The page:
Bold thinking and big changes required

Let’s face it, amateur football’s not in a great place at the moment and everyone has their own theory or opinion on what the problem is. This season alone has seen the Northern Ireland Amateur Football League lose some of the big names like Nortel, Donard Hospital, Temple Rangers and many more are on the ropes. Attendances are down, youth leagues are crumbling and the appetite for football seems to be at an all time low. The same line is trotted out over and over…’it’s not the same nowadays, young ones don’t care’…is that really whats going on? Is it just a different era and theres nothing to be done?…surely not?


At Kilmore Rec we are extremely fortunate that we have a flourishing and vibrant youth academy headed up by 2 of the Irish Leagues best in Andrew Waterworth and Michael Carvill supported by an extremely dedicated band of coaches and volunteers. I have spoken to many clubs out there not so lucky in this department and there is no doubt they are suffering for it. The lack of clear pathways from youth football to senior sides is clearly an issue and a factor which will see any club struggle. Implementing a sustainable youth policy and clear pathways to develop players and coaches is a very significant and important core value for any club.

Community engagement

In my last post ‘Success: What is it? What does it mean for your club…’ I touched on a few areas that may be a measure of success for a club and I outlined the aim of our own constitution.

“The purposes of the Club are to promote the amateur sports of Association Football in Co. Down and community participation in the same.”

A couple of key words in there are ‘Community Engagement’…you could almost miss it but it is such an important factor for clubs and their continued existence. The community is the lifeblood of the club, they ARE the players, they ARE the volunteers, they ARE the supporters…the community IS the club.

These two core principals, policies, values or whatever you want to call them should be a top priority for any club wishing to remain relevant and continue in existence. Remove one of these legs and your club falls…it may take a while, there may be a few well meaning rescue bids put in but it will eventually come crashing down.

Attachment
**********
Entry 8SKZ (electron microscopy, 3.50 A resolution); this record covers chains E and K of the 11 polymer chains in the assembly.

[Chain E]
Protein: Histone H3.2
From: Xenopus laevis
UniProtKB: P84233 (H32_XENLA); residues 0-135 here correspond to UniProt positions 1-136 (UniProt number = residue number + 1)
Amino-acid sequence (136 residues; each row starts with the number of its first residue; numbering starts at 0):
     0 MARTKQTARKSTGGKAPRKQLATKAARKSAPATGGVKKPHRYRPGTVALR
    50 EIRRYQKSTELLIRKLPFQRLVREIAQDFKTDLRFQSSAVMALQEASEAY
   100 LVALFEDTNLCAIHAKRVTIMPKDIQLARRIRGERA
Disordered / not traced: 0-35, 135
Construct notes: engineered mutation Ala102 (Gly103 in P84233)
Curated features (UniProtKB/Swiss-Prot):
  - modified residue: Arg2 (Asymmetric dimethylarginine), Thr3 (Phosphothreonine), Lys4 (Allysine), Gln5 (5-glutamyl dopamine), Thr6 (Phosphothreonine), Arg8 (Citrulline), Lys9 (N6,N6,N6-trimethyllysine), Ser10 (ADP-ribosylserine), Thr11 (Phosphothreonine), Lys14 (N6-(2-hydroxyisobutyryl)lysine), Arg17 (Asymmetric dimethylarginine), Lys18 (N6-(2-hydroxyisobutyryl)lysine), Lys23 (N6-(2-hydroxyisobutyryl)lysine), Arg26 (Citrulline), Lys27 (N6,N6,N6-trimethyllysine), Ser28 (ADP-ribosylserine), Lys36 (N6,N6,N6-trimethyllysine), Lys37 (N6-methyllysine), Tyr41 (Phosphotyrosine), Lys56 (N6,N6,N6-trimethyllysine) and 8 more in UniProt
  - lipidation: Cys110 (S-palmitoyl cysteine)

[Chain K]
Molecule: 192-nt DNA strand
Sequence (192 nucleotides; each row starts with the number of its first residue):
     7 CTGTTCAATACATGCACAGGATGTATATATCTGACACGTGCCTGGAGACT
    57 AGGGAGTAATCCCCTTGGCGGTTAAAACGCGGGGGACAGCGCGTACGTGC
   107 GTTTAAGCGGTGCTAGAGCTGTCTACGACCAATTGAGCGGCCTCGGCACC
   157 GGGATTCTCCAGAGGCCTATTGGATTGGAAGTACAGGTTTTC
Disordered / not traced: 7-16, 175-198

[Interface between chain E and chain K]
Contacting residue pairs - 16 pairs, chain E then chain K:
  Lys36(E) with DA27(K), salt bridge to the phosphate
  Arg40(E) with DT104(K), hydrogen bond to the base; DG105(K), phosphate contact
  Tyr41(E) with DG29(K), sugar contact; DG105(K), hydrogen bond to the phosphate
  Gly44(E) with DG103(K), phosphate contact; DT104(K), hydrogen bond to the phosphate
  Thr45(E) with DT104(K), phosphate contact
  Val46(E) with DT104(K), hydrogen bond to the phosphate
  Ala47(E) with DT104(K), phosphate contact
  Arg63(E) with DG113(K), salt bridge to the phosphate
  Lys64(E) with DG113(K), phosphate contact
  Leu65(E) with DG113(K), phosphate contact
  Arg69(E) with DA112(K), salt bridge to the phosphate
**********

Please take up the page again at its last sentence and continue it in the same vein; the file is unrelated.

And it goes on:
If you stand still, you go backwards

I feel sorry for clubs like Nortel who were born out of our industrial past. These old ‘factory’ teams had a different kind of community and a different style of pathway…the factory floor. As long as the doors remained open and there was sustained and fresh employment then these factory teams had a chance. However as we have seen many times over, as soon as the doors of the factory close, its a slow road to extinction for the club. Ive heard many business owners say ‘if you stand still, you go backwards’ – adapting to changing circumstances and changing times is key to success. Perhaps theres the lesson?

Perhaps its time to start asking ourselves are we standing still? Are we in danger of slowly falling into insignificance and being bypassed by more progressive and future proof sports? What’s working? What can we change? Can we afford not to change?

Rugby & GAA

I have to admit that on occasions I look with envy on Rugby & GAA and its not because a player might chose to play Gaelic or Rugby over soccer or because they have attendances that some Irish League clubs could only dream of. Im envious because they get it…not just the local clubs but the leagues and governing bodies…they understand the spectator, they understand the player and they understand the values of community engagement at all levels. Of course there are factors in play in this country that lend itself to one sport or another but that aside….they get it!